Form vs. Heart (Trail Blaze #2)

It is so easy to get trapped (as a mom, as a woman, as a wife, as a child of God) in thinking that a particular *form* is what's needful, rather than understanding that it is the heart with which God is concerned.  Don't fall into this trap!

I'll offer one example, but it's merely an example... an example of a "good thing" that can be elevated to a "necessary thing" if you look at the form, rather than the heart of the matter:

For example- the 5am quiet time.   Is this necessary?  Some bloggers and books seem to communicate that waking before your children is the "right" thing to do.  That if you're godly enough, if you prepare enough, if you are diligent enough (see how all this depends so stringently on *you* being good enough?), then you'll make a way for this to happen.  "Because if God's Word is important to you," their 'wisdom' goes, "you'll make Scripture the first priority in your life."

Well, I would argue with that line of thinking for many reasons--

  1. Your priorities in life do not always/necessarily line up with the chronology of your day.  Sometimes you do something first because it makes sense to do it first, not because it's necessarily the most important, or because it's the most valuable to you.  Sometimes you put off something that is extremely valuable to you because you want to be able to give it your best attention or focus.  The timing is not always the key factor in whether something is a priority to you. 
  2. This way of thinking completely dismisses the idea of seasons in a woman's life.  God Himself, in Isaiah 40:11 among other places, indicates that expectations differ based on the stage a "sheep" is in. One who has only young children, a nursing baby, a child with special needs, or other unique demands, is simply in a different stage than someone with teenagers, a college student, or an empty nester.  
  3. It smacks of pharasaical thinking.  One description that sticks out for me (of the Pharisees) is this one (Matthew 23:4) :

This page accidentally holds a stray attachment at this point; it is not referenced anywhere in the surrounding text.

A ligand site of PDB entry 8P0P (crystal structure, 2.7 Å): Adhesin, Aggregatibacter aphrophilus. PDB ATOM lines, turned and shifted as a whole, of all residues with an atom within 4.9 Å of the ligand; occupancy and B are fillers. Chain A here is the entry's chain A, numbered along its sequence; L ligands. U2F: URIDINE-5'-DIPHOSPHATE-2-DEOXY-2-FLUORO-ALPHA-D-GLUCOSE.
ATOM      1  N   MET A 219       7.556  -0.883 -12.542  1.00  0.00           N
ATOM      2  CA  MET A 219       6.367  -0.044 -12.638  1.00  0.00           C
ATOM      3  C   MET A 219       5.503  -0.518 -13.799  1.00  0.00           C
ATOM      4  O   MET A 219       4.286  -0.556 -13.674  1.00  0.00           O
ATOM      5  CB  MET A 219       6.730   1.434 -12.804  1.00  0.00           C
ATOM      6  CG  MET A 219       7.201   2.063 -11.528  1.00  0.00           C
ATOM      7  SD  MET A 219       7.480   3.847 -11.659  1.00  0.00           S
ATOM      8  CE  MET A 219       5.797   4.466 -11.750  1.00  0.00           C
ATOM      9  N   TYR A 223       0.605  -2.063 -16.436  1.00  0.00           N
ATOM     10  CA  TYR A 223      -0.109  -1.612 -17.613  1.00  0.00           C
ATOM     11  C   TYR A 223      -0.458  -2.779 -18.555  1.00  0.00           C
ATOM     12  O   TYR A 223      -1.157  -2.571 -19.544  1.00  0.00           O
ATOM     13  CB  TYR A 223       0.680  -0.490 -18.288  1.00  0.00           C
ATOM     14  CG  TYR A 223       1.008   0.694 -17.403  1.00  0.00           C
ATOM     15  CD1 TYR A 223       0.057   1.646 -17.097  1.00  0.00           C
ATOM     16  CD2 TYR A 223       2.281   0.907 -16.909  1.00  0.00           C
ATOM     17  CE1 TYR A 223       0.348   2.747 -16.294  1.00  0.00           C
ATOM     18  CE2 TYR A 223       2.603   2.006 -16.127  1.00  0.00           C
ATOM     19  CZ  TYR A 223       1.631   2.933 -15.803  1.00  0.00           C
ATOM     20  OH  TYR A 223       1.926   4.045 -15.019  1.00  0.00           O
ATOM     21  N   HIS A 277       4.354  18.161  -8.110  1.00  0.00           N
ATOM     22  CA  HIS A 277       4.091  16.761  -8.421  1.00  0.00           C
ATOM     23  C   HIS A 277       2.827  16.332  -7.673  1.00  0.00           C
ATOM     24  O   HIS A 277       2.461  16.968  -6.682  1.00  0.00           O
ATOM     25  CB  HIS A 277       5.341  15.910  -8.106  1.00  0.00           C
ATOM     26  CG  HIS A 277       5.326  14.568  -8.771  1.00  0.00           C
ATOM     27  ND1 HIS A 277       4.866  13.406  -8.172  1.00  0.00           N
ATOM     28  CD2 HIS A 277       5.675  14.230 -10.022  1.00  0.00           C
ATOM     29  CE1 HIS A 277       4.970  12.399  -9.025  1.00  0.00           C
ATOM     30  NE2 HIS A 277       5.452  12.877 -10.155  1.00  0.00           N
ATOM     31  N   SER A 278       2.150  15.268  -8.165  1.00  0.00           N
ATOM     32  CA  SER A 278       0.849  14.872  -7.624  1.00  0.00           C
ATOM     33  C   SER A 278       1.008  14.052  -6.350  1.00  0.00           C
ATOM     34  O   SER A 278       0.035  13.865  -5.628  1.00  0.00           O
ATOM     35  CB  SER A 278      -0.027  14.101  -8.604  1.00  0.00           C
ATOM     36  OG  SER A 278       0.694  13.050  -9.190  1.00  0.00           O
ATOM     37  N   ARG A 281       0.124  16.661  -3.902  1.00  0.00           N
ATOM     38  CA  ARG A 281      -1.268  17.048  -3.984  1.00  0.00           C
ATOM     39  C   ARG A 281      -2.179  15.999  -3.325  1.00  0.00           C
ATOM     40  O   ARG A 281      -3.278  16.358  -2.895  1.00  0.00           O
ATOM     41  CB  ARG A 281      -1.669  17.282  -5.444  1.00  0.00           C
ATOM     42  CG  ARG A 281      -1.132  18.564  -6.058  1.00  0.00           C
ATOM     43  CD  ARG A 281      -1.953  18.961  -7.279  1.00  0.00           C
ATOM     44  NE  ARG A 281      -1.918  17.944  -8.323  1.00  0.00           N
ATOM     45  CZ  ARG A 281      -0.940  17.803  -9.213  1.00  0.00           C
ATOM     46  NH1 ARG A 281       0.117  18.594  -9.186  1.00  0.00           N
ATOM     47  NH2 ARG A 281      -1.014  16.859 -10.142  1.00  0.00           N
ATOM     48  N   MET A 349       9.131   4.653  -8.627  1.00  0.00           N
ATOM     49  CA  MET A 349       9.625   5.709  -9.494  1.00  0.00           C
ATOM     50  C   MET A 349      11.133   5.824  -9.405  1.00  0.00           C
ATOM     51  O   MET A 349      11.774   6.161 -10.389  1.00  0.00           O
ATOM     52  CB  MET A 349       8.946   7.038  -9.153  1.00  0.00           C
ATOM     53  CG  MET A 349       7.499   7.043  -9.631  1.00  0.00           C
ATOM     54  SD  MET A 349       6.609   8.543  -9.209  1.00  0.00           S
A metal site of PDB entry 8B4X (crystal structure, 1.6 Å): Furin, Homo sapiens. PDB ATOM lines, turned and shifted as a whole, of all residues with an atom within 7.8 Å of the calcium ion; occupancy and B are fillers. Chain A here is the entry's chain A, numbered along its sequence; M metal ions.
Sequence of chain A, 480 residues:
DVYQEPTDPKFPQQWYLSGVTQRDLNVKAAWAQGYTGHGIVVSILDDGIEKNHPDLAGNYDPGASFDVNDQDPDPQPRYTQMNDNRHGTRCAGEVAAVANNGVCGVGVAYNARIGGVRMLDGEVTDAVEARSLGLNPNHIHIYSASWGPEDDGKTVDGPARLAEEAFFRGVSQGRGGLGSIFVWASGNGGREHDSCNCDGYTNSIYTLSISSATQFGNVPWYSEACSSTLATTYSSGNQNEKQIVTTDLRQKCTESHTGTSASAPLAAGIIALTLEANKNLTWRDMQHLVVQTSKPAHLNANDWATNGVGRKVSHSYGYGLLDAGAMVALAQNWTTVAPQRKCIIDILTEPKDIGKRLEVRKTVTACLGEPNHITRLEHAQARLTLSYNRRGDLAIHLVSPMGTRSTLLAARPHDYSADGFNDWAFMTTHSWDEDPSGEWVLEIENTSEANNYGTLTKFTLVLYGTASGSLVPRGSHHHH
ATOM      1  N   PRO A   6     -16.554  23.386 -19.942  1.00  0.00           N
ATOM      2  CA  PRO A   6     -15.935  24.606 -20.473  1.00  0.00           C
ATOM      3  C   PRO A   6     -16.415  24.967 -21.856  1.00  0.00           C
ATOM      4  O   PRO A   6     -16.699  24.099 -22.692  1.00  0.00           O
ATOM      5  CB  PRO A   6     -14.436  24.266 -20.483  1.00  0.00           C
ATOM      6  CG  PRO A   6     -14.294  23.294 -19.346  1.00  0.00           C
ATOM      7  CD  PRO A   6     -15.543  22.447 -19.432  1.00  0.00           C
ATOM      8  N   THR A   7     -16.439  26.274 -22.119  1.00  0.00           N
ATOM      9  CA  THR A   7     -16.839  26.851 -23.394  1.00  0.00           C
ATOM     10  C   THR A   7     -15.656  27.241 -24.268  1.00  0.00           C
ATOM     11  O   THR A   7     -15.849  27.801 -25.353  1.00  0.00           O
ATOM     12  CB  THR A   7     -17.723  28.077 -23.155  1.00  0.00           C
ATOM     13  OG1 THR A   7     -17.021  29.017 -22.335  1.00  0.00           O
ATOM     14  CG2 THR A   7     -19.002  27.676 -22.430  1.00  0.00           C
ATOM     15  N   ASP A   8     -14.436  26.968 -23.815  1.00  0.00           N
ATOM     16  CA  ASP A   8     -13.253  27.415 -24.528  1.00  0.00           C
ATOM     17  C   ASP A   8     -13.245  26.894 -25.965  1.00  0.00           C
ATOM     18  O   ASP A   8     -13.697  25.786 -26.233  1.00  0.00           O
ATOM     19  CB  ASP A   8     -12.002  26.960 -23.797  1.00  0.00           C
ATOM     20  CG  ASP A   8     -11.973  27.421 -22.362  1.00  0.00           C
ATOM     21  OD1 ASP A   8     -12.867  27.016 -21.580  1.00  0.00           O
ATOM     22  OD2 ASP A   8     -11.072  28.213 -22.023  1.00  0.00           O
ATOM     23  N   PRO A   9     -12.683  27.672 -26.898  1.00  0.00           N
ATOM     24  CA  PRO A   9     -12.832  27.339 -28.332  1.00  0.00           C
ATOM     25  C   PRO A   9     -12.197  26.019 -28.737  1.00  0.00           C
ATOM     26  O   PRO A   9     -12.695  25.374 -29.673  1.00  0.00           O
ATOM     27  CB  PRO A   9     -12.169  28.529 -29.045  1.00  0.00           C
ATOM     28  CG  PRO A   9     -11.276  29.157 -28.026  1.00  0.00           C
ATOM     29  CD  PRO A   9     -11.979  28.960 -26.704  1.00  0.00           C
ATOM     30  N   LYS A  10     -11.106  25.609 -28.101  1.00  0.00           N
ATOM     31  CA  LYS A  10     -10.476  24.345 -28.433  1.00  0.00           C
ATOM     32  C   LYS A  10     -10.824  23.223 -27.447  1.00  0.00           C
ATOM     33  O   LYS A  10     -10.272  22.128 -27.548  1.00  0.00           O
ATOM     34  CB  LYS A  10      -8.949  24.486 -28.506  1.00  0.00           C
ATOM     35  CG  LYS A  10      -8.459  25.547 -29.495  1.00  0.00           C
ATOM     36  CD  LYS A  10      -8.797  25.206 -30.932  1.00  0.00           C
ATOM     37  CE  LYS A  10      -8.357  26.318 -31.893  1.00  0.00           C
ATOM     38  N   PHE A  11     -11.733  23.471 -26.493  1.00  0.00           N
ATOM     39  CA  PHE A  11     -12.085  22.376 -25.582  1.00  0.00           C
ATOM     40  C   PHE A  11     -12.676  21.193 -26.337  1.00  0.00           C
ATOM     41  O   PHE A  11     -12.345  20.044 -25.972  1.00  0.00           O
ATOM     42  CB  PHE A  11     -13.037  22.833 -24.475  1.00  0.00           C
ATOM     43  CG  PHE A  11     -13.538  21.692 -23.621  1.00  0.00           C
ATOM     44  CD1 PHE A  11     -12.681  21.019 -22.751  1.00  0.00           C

They tie up heavy burdens, hard to bear, and lay them on people's shoulders, but they themselves are not willing to move them with their finger. 

Christian woman, don't get caught up in thinking that because someone else does something a certain way that you must emulate her form!

Focus on the heart...  if you find someone you look up to, imitate what is godly about her heart... her motivations... her character.  But eschew ways of thinking that would convince you that you need to follow and subscribe to the specific details of someone else's life (the curriculum she uses, the time or method of her Bible study, the cleaning schedule she follows, her convictions about intimacy/ food/ birth control/ etc.).


Cat said...

So so true. I heard a sweet older mom (as in most children are grown and the youngest is a 16 YO at home) speak on this at the Oklahoma City homeschool convention last year and it was so freeing. She said it is so easy to forget once you are past the stage of having toddlers how exhausting mornings can be and how so many moms live with constant guilt over not doing that early morning time with the Lord. For me personally, the "best" time is once the kiddos go to bed at 8. I can "breathe" then and not feel stressed, plus it's a great thing to do shortly before bed and have on your mind.

Julie Spencer said...

Hey Jess! I don't often comment on your blog, but I do read it. I was just chuckling to myself about this issue--getting up at the "cracker dawn," as we call it at our house. I do get up early--so I can exercise, make lunch for John, start laundry and do all those WORLDLY things... :) And then around 8:30 or 9, after the morning rush is over, I just read my Bible TO Stephen. And he--at just 4 years old (almost 5)--laps it up! He cried today when I wouldn't read parts of the story to him today (I read Judah and Tamar quietly to myself) :) Anyway--I'm with you on this "issue." We gotta do what works for our family--and, I'll just say it--for OURSELVES! The saying is true--if Mama ain't happy, ain't nobody happy. :) I enjoy reading your blog!